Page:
“Once you put a dead body in the room”, Alan Ball says in the Season 1 DVD commentary, “you can talk about anything.” Thus, the liminality of Six Feet Under is not providing any additional (that is: just as fictional) level to the fiction’s reality, but instead, opens it up towards reality. In finding new depictions for anxieties and ugly truths TV has shied away from for more than 50 years, Six Feet Under makes us reflect on the troubled Fisher family not as illustrations of Ball’s personal beliefs about life and death (or, even worse, about his ideas as to who deserves tragedies happening to him, and who doesn’t), but as human beings: the fictional dead bodies are opening up the fictional rooms they are displayed in, enabling these rooms to host broader contexts, more vibrant discourses about chance, coincidences and meaningless deaths. Thus, the liminality lies in Six Feet Under’s ongoing eagerness to create narrative spaces that discourse reality instead of realism.
“Why do people have to die?”, a customer asks Nate Fisher a few months after he joined the family business (SFU 1x13) “To make life important”, he answers. A similar line of thought is followed by Levin in Anna Karenina. While his wife is giving birth, Levin remembers the death of his brother one year earlier: “But that had been grief – this was joy. Yet that grief and this joy were alike outside all the ordinary conditions of life; the were loop-holes, as it were, in that ordinary life through which there came glimpses of something sublime.” (Anna 7-8) This insight doesn’t make him any less helpless, though. [Upon his brother’s passing, he had thought that] “for every man, and himself too, there was nothing in store but suffering, death, and forgetfulness, he had made up his mind that life was impossible like that, and that he must either interpret life so that it would not present itself to him as the evil jest of some devil, or shoot himself. But he had not done either, but had gone on living, thinking, and feeling, and had even at that very time married, and had had many joys and had been happy, when he was not thinking of the meaning of life.” (Anna 8-12) “What did this mean? It meant that he had been living rightly, but thinking wrongly.”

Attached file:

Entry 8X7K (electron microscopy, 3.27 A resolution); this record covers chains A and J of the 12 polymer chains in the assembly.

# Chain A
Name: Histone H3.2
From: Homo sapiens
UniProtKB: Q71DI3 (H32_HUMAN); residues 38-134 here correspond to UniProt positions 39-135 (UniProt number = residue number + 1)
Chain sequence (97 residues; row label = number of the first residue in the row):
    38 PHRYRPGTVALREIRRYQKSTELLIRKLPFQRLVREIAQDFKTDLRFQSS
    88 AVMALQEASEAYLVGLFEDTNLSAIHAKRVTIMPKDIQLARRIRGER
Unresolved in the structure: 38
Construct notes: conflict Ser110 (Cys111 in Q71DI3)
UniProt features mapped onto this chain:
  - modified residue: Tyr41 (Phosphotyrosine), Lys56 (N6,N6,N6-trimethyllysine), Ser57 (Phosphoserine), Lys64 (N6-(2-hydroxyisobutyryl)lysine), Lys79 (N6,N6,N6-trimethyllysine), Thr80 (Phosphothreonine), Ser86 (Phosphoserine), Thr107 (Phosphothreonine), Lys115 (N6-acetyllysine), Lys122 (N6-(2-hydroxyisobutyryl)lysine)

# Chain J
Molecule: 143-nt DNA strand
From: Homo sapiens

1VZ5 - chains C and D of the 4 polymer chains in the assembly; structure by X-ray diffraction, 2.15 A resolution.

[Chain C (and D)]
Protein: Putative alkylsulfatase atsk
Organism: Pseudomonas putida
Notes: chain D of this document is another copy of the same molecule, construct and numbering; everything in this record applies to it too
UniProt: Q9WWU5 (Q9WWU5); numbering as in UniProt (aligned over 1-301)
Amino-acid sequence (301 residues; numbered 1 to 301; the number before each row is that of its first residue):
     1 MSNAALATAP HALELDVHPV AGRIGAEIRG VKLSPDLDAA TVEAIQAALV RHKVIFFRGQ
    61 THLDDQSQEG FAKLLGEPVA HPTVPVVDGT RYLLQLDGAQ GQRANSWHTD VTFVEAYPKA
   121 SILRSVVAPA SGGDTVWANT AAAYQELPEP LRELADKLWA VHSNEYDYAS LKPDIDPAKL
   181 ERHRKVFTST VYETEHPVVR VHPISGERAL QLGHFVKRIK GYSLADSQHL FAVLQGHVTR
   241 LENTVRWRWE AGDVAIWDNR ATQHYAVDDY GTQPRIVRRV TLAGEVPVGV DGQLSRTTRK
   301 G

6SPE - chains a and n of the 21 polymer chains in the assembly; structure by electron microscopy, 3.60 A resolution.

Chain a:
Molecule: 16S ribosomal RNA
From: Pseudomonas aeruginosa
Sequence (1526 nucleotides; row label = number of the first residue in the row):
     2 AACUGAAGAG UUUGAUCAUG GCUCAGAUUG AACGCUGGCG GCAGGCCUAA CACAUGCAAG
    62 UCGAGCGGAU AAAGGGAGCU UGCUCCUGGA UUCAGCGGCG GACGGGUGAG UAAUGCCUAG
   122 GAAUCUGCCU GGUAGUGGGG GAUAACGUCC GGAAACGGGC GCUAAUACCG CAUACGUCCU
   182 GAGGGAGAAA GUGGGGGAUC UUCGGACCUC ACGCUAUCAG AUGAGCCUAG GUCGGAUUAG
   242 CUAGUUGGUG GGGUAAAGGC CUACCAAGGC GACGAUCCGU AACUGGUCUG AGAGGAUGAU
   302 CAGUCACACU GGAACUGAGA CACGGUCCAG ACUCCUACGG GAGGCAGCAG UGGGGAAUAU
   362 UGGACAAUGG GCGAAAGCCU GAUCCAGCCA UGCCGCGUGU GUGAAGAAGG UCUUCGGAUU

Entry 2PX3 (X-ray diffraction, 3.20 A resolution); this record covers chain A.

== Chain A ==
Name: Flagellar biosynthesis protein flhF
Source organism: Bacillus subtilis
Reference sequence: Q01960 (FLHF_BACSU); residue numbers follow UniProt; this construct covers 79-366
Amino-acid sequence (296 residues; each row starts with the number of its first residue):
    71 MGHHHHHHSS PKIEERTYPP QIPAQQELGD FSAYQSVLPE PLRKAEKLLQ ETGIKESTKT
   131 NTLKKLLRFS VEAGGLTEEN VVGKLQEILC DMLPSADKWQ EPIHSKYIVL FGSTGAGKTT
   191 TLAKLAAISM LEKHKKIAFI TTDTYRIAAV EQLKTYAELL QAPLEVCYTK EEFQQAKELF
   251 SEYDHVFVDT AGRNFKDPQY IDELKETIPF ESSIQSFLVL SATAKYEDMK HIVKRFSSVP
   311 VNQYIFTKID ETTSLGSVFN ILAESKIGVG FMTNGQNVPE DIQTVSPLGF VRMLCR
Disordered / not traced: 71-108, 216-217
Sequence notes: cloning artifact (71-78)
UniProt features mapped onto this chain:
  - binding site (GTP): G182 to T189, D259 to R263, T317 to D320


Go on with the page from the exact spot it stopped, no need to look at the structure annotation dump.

While in traditional narratives, deaths are rendered to be “the right thing to happen”, within the liminal spaces created in Anna Karenina or Six Feet Under, the accidental is stripped it’s moral “purpose” (in the series’ final episode, it is Claire, after a series of bad relationships, ongoing drug experiments and an abortion, who happily drives east, to work as a photographer in New York). Death’s prime function in these narratives is not to evaluate the characters’ choices, but to illuminate previously unseen layers of their personalities. The randomness makes us see them in ways we can’t see other fictional characters. That is: as disturbingly full-fledged human beings (pompous as this may sound).
Additionally, the family provides a perfect backdrop for these kind of musings: naturally creating a complex interpersonal history and a multitude of feelings, a family can’t be as easily escaped as as a love affair or a friendship. And finally, with an ensemble heavily triggered by death to rethink their positions in the world and their outlook on life, it takes randomness, pure chance, to transcend this scenario, turn it into something that goes beyond the restrictions of standard storytelling; beyond the limits of morality-haunted, “translatable” fables. Done well – that is: without dictating us what to feel, and without an author and his own beliefs messing around behind the curtains –, stories like Tolstoy’s or Ball’s can replace the hermeutic’s questions (“Why did that happen?”, and: “Was it the right thing to happen?”), with questions closer and more relevant to our own lives: